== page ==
Being the last film completed by Paul Walker before his passing, fans are getting the chance to see their star up on the big screen before he takes his final bow in Fast & Furious 7. The only Paul Walker film that managed to get me excited was Running Scared. It was dark and gritty, and I feel director Wayne Kramer pulled a great performance out of Walker. Looking to Brick Mansions, a remake of the parkour French hit District B-13, it seemed like Walker could possibly have another teeth-cutting performance. But that’s not the case.
The Brick Mansions is an area of Detroit that was given its name after a spike in crime. It was decided this rundown area of Detroit should be walled in, keeping its violent criminals and drug dealers in and its law-abiding citizens out. Even in the land of the lawless there has to be a leader, and within the Brick Mansions that leader is Tremaine (RZA). He’s the perfect leader within these walls since he’s a drug dealer who has convinced himself he’s both a businessman and a leader.
Enter Lino (David Belle who plays the same role he did in District B-13), who wants to take down Tremaine’s drug empire and make him pay for the crimes against the people within the city. Lino is what gives this film life as we see him run and jump from rooftops through windows as a vigilante with his own code of justice. More bad news for Tremaine: he also has to deal with Damien (Paul Walker), an undercover cop who has a vendetta.
When a bomb is discovered in Tremaine’s hands, Damien is tasked with not only disarming the bomb but getting it into safe hands. Since, of course, the bomb is in the Brick Mansions, he has to enlist help from Lino, who happens to be in police custody.
When I saw that Luc Besson was the creator of this film, it gave me hope for the great action spectacle that could have been. After all, Besson is responsible for Leon, which I consider one of the top 5 great action films of the ’90s. But when it comes to his current work, I feel as though Besson has lost his edge. Then again, anytime his original work is Americanized — for instance Taxi (though I’m sure most of the world has forgotten that one) — his work seems to get lost in the translation.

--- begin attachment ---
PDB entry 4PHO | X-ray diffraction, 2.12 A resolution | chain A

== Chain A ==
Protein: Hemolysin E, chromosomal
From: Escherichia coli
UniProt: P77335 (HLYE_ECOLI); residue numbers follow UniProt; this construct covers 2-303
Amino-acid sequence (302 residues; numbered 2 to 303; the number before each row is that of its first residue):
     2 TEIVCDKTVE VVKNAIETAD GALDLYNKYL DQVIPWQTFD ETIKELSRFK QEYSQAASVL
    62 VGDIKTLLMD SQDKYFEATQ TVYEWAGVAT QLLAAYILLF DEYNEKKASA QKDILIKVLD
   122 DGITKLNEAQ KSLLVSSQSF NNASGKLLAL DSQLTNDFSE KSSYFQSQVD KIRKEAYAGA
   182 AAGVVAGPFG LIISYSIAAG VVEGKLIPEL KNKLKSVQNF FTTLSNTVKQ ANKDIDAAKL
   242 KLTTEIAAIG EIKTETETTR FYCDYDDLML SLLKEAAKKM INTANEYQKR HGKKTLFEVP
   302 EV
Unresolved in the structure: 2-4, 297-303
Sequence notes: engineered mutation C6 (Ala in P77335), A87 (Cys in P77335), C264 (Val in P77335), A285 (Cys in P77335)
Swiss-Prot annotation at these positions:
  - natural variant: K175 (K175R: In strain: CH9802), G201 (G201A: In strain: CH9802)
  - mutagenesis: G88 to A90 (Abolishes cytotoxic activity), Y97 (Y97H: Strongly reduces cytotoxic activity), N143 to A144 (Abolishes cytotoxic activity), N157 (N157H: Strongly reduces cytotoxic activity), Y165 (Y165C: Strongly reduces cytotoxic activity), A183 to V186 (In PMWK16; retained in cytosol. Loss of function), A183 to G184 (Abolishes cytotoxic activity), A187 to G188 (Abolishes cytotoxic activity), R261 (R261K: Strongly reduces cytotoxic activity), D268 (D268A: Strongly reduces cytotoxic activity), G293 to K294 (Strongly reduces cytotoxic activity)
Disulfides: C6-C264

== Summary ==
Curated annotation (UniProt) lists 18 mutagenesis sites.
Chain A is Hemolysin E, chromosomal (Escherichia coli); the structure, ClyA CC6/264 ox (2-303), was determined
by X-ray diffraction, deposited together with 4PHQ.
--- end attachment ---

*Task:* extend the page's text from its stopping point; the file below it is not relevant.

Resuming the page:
But what isn’t muddled here is the not-so-clever political message thrown in about the people rising up against the government that is oppressing them. Here’s the problem with the message: you can’t have drug-dealing thugs who enjoy killing one another suddenly become sympathetic characters, all because politicians want to wipe out their homes.
The motivation behind most of these characters is silly, but that is not the worst of it. Even the action sequences have the charm of a Looney Tunes episode. A sequence that is glimpsed in the trailer involves Damien and Lino flipping together after flinging bricks into the windshields of cars chasing the other. If the logic in this scene is not enough to give you a groan, then perhaps the 2-on-1 match up between Damien and Lino against a henchman you could easily mistake for a giant will do the trick. Perhaps even more wildly outrageous are the shootouts. Hundreds of rounds fired, and no one gets hit. It would appear the henchmen in this film are the great grandchildren of stormtroopers.
In a world that is somewhat of a mix between Escape From New York and Robocop, we get nothing that resembles the bleak charm of either of those films. In a world that is run by anarchy, there is far too much order going on. Even with a bomb that can wipe out the city, we never feel the tension of impending doom. For two men to invade this city without weapons while facing a city where everyone else seems to be packing heat, neither Lino nor Damien have the swagger for me to believe they could be this two-man army. Instead, I feel this is the one film that could have benefited from having the Benny Hill theme playing throughout its action sequences.
It’s hard to take this film seriously, unfortunately. I believe the only reason Brick Mansions is seeing a theatrical release is because of the potential cash grab it can be. It’s frustrating also when you have a great action film like The Raid 2, which has similar action sequences, only they’re bigger, better and come with a stellar story. And yet Brick Mansions will outgross it with its box office take on Friday alone.